The National Women's Hall of Fame announced its 2017 inductees Tuesday morning in Seneca Falls.
New inductees include:
Matilda Raffa Cuomo, former first lady of New York, founder of Mentoring USA and an advocate for women, children and families.
Dr. Temple Grandin, animal scientist, author and champion of farm animal welfare. She designed livestock handling systems now used worldwide.
Lorraine Hansberry, playwright and civil rights activist.
Victoria Jackson, entrepreneur and advocate for women's empowerment.
Sherry Lansing, a filmmaker who was the first woman to head a major film studio.
Clare Boothe Luce, journalist, former war correspondent, U.S. congresswoman, U.S. ambassador.
Aimée Mullins, an amputee who excelled as an athlete, actor and motivational speaker.
Carol Mutter, first female three-star general in the U.S Marine Corps.
Dr. Janet Rowley, scientist and geneticist whose research established that some cancers are genetic diseases.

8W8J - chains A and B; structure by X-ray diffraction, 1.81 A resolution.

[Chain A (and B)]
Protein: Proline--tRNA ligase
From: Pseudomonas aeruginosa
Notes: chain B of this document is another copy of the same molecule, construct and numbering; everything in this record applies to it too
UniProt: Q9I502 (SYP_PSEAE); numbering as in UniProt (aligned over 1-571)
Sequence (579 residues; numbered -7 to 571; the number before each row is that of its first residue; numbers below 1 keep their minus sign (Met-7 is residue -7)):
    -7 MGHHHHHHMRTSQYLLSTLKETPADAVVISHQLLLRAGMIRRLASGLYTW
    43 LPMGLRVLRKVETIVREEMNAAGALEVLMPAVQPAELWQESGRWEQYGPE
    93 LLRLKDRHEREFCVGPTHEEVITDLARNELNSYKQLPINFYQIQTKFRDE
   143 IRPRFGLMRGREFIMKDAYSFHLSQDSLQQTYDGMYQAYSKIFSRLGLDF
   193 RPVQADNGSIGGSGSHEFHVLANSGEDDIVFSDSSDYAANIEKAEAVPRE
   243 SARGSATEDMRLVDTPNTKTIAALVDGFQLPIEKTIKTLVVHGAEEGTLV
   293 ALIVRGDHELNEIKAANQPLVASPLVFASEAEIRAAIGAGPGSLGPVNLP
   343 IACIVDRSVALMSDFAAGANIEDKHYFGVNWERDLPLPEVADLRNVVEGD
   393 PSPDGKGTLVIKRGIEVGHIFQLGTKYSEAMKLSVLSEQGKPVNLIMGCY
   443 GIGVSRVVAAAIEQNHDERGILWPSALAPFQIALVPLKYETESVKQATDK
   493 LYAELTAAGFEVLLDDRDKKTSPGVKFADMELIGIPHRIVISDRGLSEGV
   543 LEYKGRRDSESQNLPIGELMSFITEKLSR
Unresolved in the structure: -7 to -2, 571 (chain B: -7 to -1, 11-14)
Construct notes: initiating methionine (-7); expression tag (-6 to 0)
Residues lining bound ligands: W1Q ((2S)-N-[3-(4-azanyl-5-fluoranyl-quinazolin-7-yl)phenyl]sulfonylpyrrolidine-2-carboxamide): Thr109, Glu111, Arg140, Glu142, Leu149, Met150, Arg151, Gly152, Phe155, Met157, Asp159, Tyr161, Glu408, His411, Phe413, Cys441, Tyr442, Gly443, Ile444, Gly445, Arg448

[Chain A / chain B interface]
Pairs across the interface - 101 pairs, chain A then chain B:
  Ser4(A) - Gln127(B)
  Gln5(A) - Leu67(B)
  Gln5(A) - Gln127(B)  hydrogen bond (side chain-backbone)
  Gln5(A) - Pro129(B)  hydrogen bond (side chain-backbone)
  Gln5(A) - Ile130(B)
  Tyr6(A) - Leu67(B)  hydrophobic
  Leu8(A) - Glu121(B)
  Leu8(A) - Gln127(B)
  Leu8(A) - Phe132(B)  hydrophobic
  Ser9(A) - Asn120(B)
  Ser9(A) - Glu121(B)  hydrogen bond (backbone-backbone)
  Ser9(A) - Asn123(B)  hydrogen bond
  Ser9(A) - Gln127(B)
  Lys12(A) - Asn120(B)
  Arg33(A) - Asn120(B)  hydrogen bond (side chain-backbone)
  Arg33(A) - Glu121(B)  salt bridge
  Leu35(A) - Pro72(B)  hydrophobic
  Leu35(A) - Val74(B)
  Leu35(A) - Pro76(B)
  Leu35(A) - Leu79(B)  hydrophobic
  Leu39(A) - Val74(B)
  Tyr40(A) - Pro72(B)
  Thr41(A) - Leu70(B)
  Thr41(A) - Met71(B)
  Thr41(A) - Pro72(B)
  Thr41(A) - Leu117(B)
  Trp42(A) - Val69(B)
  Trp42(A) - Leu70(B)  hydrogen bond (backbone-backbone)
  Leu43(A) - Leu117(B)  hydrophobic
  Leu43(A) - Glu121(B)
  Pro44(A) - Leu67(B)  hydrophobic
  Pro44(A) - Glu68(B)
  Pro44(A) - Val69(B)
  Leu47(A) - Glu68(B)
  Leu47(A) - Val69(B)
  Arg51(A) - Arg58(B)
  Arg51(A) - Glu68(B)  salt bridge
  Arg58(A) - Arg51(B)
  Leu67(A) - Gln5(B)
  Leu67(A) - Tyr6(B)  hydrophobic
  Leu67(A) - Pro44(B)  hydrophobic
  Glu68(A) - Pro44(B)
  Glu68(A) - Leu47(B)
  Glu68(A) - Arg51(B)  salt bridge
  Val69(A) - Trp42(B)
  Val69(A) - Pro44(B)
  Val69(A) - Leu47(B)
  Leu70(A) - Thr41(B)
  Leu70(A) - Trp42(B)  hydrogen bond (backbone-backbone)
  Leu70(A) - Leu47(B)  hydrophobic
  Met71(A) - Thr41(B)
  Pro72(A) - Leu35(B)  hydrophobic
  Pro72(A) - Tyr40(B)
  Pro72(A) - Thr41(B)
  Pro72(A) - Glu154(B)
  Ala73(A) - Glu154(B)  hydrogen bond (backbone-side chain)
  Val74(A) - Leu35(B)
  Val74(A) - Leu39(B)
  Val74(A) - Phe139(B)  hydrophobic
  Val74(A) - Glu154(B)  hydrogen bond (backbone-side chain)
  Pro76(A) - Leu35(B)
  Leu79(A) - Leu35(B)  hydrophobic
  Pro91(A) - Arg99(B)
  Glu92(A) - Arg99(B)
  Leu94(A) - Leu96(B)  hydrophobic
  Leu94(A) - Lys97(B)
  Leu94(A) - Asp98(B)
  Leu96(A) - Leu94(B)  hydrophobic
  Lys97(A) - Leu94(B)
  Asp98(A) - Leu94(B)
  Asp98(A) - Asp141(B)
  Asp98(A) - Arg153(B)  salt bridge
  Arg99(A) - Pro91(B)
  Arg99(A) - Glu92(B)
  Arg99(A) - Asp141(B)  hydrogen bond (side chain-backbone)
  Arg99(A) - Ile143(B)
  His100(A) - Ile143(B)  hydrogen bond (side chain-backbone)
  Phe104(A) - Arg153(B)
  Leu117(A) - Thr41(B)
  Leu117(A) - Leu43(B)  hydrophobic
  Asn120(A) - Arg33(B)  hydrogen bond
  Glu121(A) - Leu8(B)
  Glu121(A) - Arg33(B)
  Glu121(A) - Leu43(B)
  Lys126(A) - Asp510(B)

Alice Waters, chef and restaurateur who was a champion for organic foods and the local and sustainable food movement.
The announcement was made at the Gould Hotel, just down the road from the Women's Rights National Historical Park.
"We are pleased to add ten American women to the ranks of inductees whose leadership and achievements have changed the course of American history," Betty M. Bayer, the Hall's co-president and professor of women's studies at Hobart and William Smith Colleges, said in a news release.
Bayer said the women honored represent a variety of occupations.
"To this day, students arrive at college knowing very little about women's history," Bayer said. "There is still such a huge gap between what we know about women's history and what we need to know."
The new inductees will be celebrated at the New York Chiropractic College in Seneca Falls in September. Induction weekend events include a daytime induction ceremony and an evening gala.
All living inductees will attend the event, Bayer said. Three of the honored women — Boothe Luce, Hansberry and Rowley — will be represented by their families.
The National Women's Hall of Fame was founded in 1969. To date, 266 women have already been inducted into the Hall of Fame.
Women are nominated by the public and then vetted by a group of independent judges, Bayer said. This year 150 applications were submitted.